View Full Version : That one player....
02-19-2004, 03:28 PM
Don't know about anyone else...but I have this one player that I absolutely can't play against. I get totally out of stroke, psyched out, ect against him. Last night I was playing in a weekly tournament. Was shooting real well to. This guy had to spot me the LAST 4. There's no way he should beat me with that, and the way I was playing that night, we were an even match up. (I put a 3 pack together in my first match). SO we play. it's a race to 4 btw...short tourney. I get to the table a total of 10 times in a race to 4, and 2 times I was kicking, 5 times had no shot and had to play safe, (in a row mind you, all were successfull, he hit each one the crapped the 5 ball in on the 5th attempt 2 rails). There was nothing I could do. Finally get to the table with a chance to get out and become the consumate rail driver. Oh yeah...he had two 9-ball combinations. Anyways...no matter what I do against this guy, I can't beat him. He could spot me the table and I couldn't win. What do you guys think I should do?? I've sworn off playing him for anything, because he'll take you for all you're worth, but won't lose a 10th of what you will. he's a nit. I need to figure out what is the deal with my mental game, because, when I showed up down here 3 years ago, I wasn't afraid to play anyone. Now, when I play him, it's like I don't even want to be at the table, and I just end up giving games to him. Any input at all would be appreciated.
02-19-2004, 04:40 PM
<blockquote><font class="small">Quote Dagwood:</font><hr> Don't know about anyone else...but I have this one player that I absolutely can't play against. I get totally out of stroke, psyched out, ect against him.
<<snip for brevety>>
I showed up down here 3 years ago, I wasn't afraid to play anyone. Now, when I play him, it's like I don't even want to be at the table, and I just end up giving games to him. Any input at all would be appreciated. <hr /></blockquote>
I would challenge his ass every single time i saw him until I crushed him. He would hate to see me come into the pool room. AFAIK this is the only way to get over this type of hang up.
02-19-2004, 04:44 PM
Maybe you want it too bad. Just relax, try to capitilize on any mistakes he makes. It will come. Patience.
02-19-2004, 10:57 PM
You are right, he should not lose the family fortune, but if he thinks he can win, give it his best effort. When I was about 17 a guy came into the bowling alley where I played one night looking to play. I play this guy and he beats me pretty good. I asked him if he wanted to play some more the next night and he said I could come to where he plays if I wanted to play. This was like 30 miles away. I few days later I call up there to see if he is there and wants to play some. I get a hold of him so me and my buddies head up there. He beats the hell out of me with total disrespect, as if I can't play at all. To make a long story short, over the next couple of months he beats me like eight times but not that bad, my friends would not even go with me any more. Here is the punch line, I finally beat this guy and I mean bad, he never beat me again and we must have played a dozen more times over the next year. Just as you said he dreaded seeing me. He and I were very much alike, we liked to play a long time 15 or 20 hours every time we played. You know, now a days if you break even with somebody, the next time you see them they wants a spot, the game is too tough. People just have no play in them anymore, it is all about winning and nothing else.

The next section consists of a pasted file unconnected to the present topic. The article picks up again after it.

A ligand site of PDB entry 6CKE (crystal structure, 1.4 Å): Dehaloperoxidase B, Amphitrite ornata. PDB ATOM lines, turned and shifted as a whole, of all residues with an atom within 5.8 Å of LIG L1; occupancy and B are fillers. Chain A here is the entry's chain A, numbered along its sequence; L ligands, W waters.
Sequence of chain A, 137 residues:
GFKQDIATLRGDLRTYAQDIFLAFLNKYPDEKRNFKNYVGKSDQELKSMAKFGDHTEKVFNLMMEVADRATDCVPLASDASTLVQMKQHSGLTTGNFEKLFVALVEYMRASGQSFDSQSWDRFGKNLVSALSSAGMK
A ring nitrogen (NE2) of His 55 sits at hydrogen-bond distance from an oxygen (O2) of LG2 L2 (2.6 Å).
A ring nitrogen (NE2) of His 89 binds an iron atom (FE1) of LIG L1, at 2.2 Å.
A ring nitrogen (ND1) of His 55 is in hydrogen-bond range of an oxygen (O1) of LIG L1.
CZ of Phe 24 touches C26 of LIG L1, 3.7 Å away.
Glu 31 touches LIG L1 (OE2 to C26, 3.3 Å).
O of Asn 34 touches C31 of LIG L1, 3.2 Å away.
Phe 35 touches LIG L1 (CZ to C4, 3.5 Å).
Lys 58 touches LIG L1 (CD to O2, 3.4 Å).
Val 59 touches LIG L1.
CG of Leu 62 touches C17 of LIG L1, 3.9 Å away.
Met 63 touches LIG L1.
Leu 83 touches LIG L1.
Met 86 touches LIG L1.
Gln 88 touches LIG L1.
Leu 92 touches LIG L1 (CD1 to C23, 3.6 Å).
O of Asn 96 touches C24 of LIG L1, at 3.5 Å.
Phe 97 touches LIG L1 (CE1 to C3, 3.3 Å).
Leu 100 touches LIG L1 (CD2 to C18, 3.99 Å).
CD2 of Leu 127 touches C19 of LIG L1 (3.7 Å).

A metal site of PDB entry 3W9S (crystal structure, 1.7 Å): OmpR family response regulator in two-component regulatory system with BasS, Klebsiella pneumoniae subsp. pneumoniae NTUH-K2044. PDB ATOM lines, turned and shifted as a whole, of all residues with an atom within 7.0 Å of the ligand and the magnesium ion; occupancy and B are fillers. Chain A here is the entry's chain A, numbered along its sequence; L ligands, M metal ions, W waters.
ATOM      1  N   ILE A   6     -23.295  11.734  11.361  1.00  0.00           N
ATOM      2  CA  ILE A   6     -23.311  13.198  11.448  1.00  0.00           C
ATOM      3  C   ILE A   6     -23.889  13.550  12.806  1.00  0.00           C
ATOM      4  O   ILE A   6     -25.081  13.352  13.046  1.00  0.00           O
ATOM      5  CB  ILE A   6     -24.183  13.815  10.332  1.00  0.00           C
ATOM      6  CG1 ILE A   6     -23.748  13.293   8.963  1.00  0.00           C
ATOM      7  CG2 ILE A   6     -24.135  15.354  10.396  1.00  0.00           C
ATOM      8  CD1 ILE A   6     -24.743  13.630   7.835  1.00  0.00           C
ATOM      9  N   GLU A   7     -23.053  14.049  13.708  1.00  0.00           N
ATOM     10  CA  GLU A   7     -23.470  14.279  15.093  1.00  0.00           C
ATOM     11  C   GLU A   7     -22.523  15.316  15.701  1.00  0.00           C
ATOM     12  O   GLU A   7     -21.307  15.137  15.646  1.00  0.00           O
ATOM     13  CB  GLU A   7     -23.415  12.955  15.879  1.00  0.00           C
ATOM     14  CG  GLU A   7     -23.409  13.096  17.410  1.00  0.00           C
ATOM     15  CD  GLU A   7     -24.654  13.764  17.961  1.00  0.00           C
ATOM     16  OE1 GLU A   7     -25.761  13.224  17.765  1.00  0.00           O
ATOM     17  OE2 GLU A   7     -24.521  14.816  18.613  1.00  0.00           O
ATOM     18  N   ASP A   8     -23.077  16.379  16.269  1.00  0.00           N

02-20-2004, 01:54 AM
Do yourself a favor and don't play him. Play the table only. When it's your turn just remember your playing the table. Try to think of only that. If you always lose to the guy then, what do you have to lose? Nothig. Don't think about the past and just concentrate on the task at hand. Take a bathroom break in you need to. Do deep breathing exercizes while in the chair and that will rush oxygen to the brain and believe me, you can do this.
02-20-2004, 09:41 AM
You gotta step up and gamble with the guy. Not just one set, but at least enough to let yourself get comfortable playing him under some sort of pressure. And if you lose 1 set, it's not the end of it, you just keep playing till you get there. It may take more than one session, but if that's what it takes, then that's what you gotta do. Keep plugging away and MAKE yourself get familiar with beating this one.
02-20-2004, 01:57 PM
You might be trying too hard to beat this guy.
I'm guessing that you need to be a little less emotionally tied to this match up. Next time you play him, try concentrating on playing the shot perfectly(the entire shot), one shot at a time. When you're not at the table, don't make eye contact with him and ignore what he's saying. Try focusing on the table/the movement and layout of the table. Keep watching the balls until it's your turn. If you can lose yourself in the table, by the time you look up again, you probably won the set.
Eric >wearing a lucky charm doesn't hurt either
02-21-2004, 09:34 AM
"You know, now a days if you break even with somebody, the next time you see them they wants a spot, the game is too tough. People just have no play in them anymore, it is all about winning and nothing else."
I nearly started a thread about this Popcorn. I played a guy the other day, started at 5pm and played until 2am, broke even and he too wanted adjustment for the next time. I had to scramble late in the events to climb out of a hole just to break even, so the talent levels couldn't have been that uneven. It made me wonder about the general thoughts on the subject, thanks for the insight...sid
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